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Q. Did Keynesian economics, the stimulus spending, work in the Depression of the ’30s?
A. No. And I think history has really proven that to be true. Most economists agree that the thing that really worked, which is a sad commentary, is the war.
Benen goes out of his way to be insulting, while Yglesias (surprisingly) agrees with her answer. But both attempt to spin WWII as nothing more than a Keynesian attempt to get the U.S. out of the Depression.
Benen and Yglesias are big believers in huge amounts of government spending in order to get the U.S. out of it’s current economic funk, despite the fact that over $2 trillion has been spent on this and it still hasn’t worked (today’s unemployment numbers continue to show how the Democrats in the White House and Congress still don’t have a clue). But in order to justify their support for the failed hyper-spending by the federal government, they have to revise the historical record.
Now, it’s no longer unusual for right-wing voices to insist that the New Deal didn’t work. It’s an absurd position, belied by reality, but it’s hardly shocking anymore. Republicans went through a period in which they moved away from Hoover and accepted much of the FDR legacy — just ask Ike — but those days are over, and Hoover is back en vogue amongst 21st century Republicans. It’s crazy, but it’s true.
The reality is that the New Deal didn’t work (more on that later) and 21st Century Republicans, the conservatives, do not embrace the policies of Herbert Hoover. In order to counteract the stock market crash of 1929, Hoover went on a government spending binge, which led to increased deficits; to offset the deficits, he raised tax rates across the board, making things worse. Liberals like Benen are notorious for claiming that Hoover did nothing to stem the economic fallout from the 1929 crash from which the Great Depression resulted; unfortunately, the truth is that Hoover had the government do quite a bit, in the Keynesian mold, and things got worse.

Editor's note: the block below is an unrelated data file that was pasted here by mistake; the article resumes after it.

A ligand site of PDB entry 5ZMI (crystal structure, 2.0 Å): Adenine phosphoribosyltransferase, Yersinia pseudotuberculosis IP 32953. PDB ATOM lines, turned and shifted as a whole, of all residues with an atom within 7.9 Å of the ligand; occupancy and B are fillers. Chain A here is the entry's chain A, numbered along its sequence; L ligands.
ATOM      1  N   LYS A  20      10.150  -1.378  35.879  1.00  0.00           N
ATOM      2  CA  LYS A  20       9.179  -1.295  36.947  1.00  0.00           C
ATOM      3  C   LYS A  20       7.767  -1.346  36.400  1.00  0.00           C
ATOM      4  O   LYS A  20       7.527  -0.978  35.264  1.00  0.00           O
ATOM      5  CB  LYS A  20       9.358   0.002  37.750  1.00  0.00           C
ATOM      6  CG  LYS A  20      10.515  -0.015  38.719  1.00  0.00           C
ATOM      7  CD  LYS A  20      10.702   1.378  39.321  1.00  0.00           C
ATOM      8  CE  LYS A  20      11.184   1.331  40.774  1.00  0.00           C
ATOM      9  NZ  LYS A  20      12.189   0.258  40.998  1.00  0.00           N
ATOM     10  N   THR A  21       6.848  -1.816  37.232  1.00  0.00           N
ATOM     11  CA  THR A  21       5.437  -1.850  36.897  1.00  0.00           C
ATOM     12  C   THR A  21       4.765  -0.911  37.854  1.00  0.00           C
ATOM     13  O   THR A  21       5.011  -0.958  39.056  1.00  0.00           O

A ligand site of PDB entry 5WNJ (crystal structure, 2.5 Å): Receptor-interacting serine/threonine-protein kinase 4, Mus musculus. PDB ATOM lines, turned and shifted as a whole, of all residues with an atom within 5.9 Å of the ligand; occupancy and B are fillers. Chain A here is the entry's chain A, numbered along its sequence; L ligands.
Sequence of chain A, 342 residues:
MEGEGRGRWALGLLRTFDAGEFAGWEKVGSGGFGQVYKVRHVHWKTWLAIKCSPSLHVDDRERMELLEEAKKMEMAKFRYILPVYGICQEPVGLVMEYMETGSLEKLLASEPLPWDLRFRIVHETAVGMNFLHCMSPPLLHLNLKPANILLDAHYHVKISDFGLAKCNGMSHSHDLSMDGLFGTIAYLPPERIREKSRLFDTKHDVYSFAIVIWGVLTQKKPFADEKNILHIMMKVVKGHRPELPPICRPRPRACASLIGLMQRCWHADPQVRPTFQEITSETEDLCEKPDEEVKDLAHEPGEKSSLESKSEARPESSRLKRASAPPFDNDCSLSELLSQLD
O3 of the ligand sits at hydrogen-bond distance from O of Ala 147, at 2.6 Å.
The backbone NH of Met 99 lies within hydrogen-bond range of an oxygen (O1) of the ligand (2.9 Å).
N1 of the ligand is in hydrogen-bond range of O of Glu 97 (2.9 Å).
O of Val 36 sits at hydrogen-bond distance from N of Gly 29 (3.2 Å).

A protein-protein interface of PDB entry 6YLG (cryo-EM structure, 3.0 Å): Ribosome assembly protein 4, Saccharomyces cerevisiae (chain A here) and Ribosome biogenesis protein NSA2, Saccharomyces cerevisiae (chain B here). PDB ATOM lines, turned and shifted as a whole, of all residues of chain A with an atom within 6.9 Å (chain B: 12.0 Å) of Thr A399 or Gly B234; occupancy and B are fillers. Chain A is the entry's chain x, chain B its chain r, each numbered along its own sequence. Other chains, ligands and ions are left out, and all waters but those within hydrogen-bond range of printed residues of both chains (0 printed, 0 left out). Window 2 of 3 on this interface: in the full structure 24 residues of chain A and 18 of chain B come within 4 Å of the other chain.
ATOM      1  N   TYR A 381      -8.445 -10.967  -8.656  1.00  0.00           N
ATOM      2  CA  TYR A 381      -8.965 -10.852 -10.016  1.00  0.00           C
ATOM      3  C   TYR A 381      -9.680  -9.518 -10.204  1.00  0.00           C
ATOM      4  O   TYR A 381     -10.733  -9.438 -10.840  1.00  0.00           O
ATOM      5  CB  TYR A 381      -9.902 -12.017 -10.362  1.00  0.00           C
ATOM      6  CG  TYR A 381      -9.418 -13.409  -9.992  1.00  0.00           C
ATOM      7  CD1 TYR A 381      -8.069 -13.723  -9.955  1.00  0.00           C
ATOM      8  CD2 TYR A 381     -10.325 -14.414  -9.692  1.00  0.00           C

Stimulus spending during the 1930s had little positive impact on the economy since there was in fact very little stimulus spending during the 1930s.
Is Yglesias kidding? That’s when FDR put together the WPA, the NRA (National Recovery Administration), the TVA, and all kinds of other A’s that were a part of FDR’s New Deal, which included billions upon billions in new government spending, in a much greater amount than Hoover. And like Hoover, FDR raised income taxes on the wealthy; and with the repeal of Prohibition, was able to generate revenue from taxes on liquor (that is what is called a tax increase). While some of the programs did reduce unemployment from its high point of 25%, it never got down to anywhere near 10%; in 1937, FDR introduced more programs, and more spending, which began a brand new recession that kept the Great Depression going. As with Benen, Yglesias has to engage in revisionist history, better known as lying, in order to claim FDR’s New Deal was in large part what ended the Great Depression. Angle is closer to being right than either of these two.
But then both get more stuck in their ideology and make it seem as if WWII was some kind of Keynesian exercise to get the country out of the Depression. Benen [emphasis from original]:
The Depression ended once and for all, thanks to World War II. That’s not an unreasonable assessment. But what does Angle think that means, exactly. In the first breath, she argued that Keynesian economics and stimulus spending were discredited. In the second breath, she argued that WWII boosted the economy.
But the first thought doesn’t match the second. The war was a shot in the economy’s arm because of all the spending. The government generated manufacturing on a scale unseen in American history, which put people back to work, got factories humming, etc. If Angle realizes the war improved the economy, how, exactly, does she think that happened?
I don’t think so. The huge increase in government spending had nothing to do with getting the U.S. out of the Great Depression, but to fight a war against those who attacked us (Japan) and who declared war on us (Germany, Italy). Production of goods for domestic purposes were redirected to manufacture goods to do battle. Those people who had been perpetually out of work for much of the previous decade had enlisted in the military, been drafted into the military, or had jobs to manufacture products for the military.